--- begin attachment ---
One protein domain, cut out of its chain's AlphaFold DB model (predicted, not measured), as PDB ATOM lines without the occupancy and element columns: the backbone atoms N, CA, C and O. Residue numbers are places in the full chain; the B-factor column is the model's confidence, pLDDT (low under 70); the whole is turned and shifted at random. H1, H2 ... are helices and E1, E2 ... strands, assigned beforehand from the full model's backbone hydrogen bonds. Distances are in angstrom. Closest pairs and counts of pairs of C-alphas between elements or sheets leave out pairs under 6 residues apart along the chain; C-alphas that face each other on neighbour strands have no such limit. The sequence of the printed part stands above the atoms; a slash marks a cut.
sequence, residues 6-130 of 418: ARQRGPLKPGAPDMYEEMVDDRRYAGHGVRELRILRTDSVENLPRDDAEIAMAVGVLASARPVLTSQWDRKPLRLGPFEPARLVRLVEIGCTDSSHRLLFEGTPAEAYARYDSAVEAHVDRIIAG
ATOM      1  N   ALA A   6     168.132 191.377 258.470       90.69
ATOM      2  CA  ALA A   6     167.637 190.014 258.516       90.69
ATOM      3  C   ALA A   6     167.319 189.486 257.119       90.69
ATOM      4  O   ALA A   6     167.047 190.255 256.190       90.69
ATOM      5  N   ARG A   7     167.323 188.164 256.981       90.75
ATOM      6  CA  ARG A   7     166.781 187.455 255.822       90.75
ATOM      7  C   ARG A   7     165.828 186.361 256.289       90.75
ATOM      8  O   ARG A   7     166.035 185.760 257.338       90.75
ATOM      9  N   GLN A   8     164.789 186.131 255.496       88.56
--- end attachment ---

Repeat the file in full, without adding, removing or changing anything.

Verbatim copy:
One protein domain, cut out of its chain's AlphaFold DB model (predicted, not measured), as PDB ATOM lines without the occupancy and element columns: the backbone atoms N, CA, C and O. Residue numbers are places in the full chain; the B-factor column is the model's confidence, pLDDT (low under 70); the whole is turned and shifted at random. H1, H2 ... are helices and E1, E2 ... strands, assigned beforehand from the full model's backbone hydrogen bonds. Distances are in angstrom. Closest pairs and counts of pairs of C-alphas between elements or sheets leave out pairs under 6 residues apart along the chain; C-alphas that face each other on neighbour strands have no such limit. The sequence of the printed part stands above the atoms; a slash marks a cut.
sequence, residues 6-130 of 418: ARQRGPLKPGAPDMYEEMVDDRRYAGHGVRELRILRTDSVENLPRDDAEIAMAVGVLASARPVLTSQWDRKPLRLGPFEPARLVRLVEIGCTDSSHRLLFEGTPAEAYARYDSAVEAHVDRIIAG
ATOM      1  N   ALA A   6     168.132 191.377 258.470       90.69
ATOM      2  CA  ALA A   6     167.637 190.014 258.516       90.69
ATOM      3  C   ALA A   6     167.319 189.486 257.119       90.69
ATOM      4  O   ALA A   6     167.047 190.255 256.190       90.69
ATOM      5  N   ARG A   7     167.323 188.164 256.981       90.75
ATOM      6  CA  ARG A   7     166.781 187.455 255.822       90.75
ATOM      7  C   ARG A   7     165.828 186.361 256.289       90.75
ATOM      8  O   ARG A   7     166.035 185.760 257.338       90.75
ATOM      9  N   GLN A   8     164.789 186.131 255.496       88.56